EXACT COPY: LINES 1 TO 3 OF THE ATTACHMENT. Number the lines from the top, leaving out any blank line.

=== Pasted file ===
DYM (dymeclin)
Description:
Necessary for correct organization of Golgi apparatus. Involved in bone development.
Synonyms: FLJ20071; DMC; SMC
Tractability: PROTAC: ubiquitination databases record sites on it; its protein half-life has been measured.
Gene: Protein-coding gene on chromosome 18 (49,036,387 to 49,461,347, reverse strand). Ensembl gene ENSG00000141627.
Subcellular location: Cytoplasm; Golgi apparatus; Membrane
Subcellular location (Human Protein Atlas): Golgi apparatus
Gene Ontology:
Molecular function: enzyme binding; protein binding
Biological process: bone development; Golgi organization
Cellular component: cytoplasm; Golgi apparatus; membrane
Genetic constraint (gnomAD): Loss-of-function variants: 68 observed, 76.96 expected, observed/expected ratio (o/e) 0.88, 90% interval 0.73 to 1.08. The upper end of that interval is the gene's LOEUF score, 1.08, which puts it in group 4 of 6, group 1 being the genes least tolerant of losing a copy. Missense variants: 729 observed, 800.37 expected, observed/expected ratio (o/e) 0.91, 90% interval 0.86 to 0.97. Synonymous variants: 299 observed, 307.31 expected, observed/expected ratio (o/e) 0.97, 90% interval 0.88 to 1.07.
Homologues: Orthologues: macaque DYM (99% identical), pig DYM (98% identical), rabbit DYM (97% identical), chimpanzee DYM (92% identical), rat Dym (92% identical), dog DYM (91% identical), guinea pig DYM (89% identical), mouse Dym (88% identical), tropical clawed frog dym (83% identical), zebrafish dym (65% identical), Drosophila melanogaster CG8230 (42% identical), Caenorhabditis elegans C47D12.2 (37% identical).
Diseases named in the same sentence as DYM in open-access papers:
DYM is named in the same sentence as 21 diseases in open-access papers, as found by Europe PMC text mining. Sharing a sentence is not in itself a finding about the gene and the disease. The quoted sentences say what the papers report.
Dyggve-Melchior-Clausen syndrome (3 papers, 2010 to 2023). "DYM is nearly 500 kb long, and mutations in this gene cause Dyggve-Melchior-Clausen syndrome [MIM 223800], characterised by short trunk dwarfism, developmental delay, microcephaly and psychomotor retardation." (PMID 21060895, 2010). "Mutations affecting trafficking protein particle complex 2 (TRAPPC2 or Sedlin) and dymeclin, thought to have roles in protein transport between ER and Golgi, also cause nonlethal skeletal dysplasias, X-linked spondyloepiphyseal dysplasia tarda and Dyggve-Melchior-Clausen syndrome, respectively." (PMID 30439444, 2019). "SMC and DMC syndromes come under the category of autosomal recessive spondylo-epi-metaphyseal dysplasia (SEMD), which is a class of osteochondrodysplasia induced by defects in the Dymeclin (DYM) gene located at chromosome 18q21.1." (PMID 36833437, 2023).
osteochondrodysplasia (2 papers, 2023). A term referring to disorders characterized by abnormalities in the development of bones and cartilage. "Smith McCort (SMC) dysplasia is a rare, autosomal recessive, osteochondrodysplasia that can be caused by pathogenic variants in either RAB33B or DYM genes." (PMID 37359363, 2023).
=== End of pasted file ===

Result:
DYM (dymeclin)
Description:
Necessary for correct organization of Golgi apparatus. Involved in bone development.